THE BIG READ: Young Thembinkosi lives out his dreams
Eighteen-year-old Thembinkosi Mavimbela had never handled a musical instrument before he came to Johannesburg to apply to study for a BMus at Wits University.
''From a very young age I always saw myself as a musician," he said. ''Listening to music is what pushed me to follow my dreams. I grew up on gospel and R&B, and then started appreciating arranged music like classical orchestration. Music moves me and I wanted to move an audience in the same way."
Mavimbela, whose father is a policeman and mother a teacher, said his parents were not entirely happy with his choice of career at first.
''My dad didn't believe that there was a bright future for me in music," he said. ''My mother was more enthusiastic. Now, all the opportunities that have come my way have changed my dad's mind."
The young bassist, now 25, arrived in Johannesburg in 2006 after completing matric in Mpumalanga.
''I auditioned for the music degree as a vocalist and I was accepted," he said. ''Then I picked up a guitar and changed my music major."
It was when Mavimbela started playing with an orchestra, in Pimville, Soweto, that he discovered the double bass.
''I picked up the instrument, thinking that it would be similar to the guitar.
''I practised from guidebooks and gradually developed a knack for the double bass. I also found that I had a natural aptitude for learning to play an instrument."
Mavimbela said he dedicates hours a day to practising.
''I felt a natural affinity with instruments. When I started I just played as much as I could. It was hard work. I practised more than six hours a day and often worked at it through the night."
In 2007, Mavimbela auditioned for a place in the Miagi (Music is a Great Investment) Youth Orchestra which, its website said, "promotes music education for youth as an effective tool for social upliftment". He was accepted.
''The orchestra is made up of youngsters who have a passion and a talent for music," said the bassist. ''Some of us are studying music, others are doing law or medicine. What we have in common is our love of playing, but the auditioning is very strict.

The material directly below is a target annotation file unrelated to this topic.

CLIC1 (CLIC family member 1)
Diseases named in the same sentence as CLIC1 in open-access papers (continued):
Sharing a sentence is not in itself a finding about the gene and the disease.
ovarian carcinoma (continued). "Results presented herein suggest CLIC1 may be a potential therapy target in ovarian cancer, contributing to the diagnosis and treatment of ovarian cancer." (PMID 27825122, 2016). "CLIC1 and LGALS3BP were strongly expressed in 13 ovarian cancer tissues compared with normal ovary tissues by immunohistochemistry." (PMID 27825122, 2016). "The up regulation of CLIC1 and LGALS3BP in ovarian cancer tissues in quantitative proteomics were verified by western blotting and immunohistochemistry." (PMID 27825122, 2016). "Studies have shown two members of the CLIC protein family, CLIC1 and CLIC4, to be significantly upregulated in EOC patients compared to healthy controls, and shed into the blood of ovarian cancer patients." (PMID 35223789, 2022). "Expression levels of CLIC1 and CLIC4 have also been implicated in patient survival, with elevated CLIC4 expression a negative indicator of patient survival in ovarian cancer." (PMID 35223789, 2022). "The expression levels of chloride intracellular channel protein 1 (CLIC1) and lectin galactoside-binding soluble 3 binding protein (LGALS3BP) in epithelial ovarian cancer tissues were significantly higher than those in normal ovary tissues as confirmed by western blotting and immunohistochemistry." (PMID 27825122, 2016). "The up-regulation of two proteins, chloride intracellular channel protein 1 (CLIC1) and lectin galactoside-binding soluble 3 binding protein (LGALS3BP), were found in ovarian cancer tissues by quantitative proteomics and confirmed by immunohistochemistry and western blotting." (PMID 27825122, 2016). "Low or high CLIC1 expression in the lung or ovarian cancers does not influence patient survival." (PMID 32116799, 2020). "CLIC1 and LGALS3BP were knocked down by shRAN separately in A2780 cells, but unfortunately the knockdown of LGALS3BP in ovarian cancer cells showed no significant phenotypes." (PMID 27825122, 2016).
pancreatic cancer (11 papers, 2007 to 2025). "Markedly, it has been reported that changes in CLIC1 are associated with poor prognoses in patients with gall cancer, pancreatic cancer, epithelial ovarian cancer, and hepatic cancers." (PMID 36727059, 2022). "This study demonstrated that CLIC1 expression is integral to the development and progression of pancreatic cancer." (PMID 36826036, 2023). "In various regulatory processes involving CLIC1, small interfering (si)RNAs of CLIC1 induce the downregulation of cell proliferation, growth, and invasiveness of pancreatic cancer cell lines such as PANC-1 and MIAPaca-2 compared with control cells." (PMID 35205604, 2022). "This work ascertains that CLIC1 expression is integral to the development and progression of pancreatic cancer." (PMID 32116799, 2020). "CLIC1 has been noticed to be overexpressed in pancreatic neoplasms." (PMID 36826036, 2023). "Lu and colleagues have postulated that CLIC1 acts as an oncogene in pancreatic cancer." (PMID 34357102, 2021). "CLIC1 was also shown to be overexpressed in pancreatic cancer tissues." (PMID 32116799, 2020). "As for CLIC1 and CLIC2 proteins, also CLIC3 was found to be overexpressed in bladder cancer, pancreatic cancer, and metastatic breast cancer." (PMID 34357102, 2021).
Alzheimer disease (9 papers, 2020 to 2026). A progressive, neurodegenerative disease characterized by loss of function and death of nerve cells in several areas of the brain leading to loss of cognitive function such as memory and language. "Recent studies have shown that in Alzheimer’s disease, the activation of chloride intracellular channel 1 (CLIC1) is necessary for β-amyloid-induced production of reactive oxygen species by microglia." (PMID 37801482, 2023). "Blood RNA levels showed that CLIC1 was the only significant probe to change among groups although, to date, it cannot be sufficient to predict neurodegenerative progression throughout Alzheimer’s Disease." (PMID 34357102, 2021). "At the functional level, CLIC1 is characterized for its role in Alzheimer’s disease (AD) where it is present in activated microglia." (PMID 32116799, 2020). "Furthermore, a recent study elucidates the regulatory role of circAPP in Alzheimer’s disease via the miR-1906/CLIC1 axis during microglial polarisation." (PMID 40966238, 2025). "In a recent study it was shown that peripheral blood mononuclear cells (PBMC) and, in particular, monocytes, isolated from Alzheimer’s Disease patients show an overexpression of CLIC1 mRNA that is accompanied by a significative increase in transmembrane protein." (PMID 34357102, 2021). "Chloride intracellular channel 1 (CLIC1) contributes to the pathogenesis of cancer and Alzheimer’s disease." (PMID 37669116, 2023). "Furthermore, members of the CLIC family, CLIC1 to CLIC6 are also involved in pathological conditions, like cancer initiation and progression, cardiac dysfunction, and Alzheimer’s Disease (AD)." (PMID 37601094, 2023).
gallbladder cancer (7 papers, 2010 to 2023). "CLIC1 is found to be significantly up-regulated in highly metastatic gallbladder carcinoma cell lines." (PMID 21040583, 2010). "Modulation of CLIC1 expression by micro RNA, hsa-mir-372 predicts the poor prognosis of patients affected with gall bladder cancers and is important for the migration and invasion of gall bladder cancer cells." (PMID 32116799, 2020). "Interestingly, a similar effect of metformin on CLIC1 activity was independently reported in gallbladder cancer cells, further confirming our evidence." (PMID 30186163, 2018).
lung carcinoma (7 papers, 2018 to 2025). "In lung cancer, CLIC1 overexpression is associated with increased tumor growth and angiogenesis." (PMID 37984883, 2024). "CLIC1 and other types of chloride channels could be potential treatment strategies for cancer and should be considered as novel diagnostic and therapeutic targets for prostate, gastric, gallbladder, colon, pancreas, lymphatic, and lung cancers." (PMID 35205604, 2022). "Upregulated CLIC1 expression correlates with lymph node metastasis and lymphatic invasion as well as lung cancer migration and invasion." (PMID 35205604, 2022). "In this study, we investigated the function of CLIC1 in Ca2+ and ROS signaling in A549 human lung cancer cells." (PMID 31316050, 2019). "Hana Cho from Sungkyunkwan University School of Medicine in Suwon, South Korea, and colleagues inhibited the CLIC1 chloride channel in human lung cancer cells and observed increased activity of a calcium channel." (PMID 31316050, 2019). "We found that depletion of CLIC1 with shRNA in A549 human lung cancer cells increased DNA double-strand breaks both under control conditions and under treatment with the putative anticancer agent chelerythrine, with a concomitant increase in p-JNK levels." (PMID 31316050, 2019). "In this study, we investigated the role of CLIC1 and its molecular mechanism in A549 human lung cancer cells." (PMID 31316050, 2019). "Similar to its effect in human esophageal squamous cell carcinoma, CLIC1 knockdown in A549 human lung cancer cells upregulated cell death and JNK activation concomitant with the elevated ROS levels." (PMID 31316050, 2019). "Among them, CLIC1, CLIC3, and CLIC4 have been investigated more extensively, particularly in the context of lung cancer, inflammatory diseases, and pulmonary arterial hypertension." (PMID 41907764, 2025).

''Conductors and instructors come from around the world to help develop our skills. We have exceptional music talent in this country," he said.
''Our youngest member is an 11-year-old girl who plays harpsichord and we have a double bass player who started playing at 11 years old too."
Mavimbela travelled for the first time with the orchestra, to Cape Town, in 2008 and went to Germany the next year to play at The Young Euro Festival of youth orchestras from around the world.
Despite financial difficulties, Mavimbela is committed to his dream.
''I've had a few moments when I've reconsidered my path and thought of giving my music up, but it doesn't take long for me to become motivated again. I'm blessed with a passion - I eat, sleep and drink music; it's everything to me."
Thanks to scholarships from Wits, the Newtown Young Aspiring Musicians and the Johannesburg Philharmonic Orchestra there has been a small flow of money to help the young musician.
He's enjoyed the places to which music has taken him.
''Last year, I went to the US for a month and we travelled from Miami up the East Coast to New York with the Cape Philharmonic Orchestra. We played 18 concerts in 24 days.
"It was truly amazing, and exhausting."
On Monday, Mavimbela will be one of the musicians accompanying the Miagi Youth Orchestra on a tour of Europe. More than 90 young South Africans will travel to Germany and Austria to perform during a 16-day tour of some of the most prestigious European summer festivals.
Performing with the Austrian conductor, composer, painter and jazz trombonist Christian Muthspiel, the Miagi Youth Orchestra will headline the already sold-out Young Euro Classic Festival in Berlin on July 27.
''Despite their misgivings, I'm so lucky that my parents gave me the freedom to decide what I want to do with my life," said Mavimbela.
''I had to be patient, but it paid off and I now play with some of South Africa's most inspirational musicians, such as Abdullah Ibrahim, Markus Wyatt and Simphiwe Dana."
The young musician plans to bring out an album soon, a mixture of classical music and jazz grounded in African roots.
He also plans to learn to play the electric bass, but said his passion remains the guitar and double bass.
For this gifted artist, the road ahead promises great things.
''I love being alone and practising for hours," he said. ''It's the most joyful, intimate and soulful time for me.
"Music shapes me and keeps me going. It is, for me, the greatest journey and I don't want to miss one moment of it."
- The Miagi Youth Orchestra will perform a farewell concert at the Linder auditorium, Parktown, on July 15. Tickets from Computicket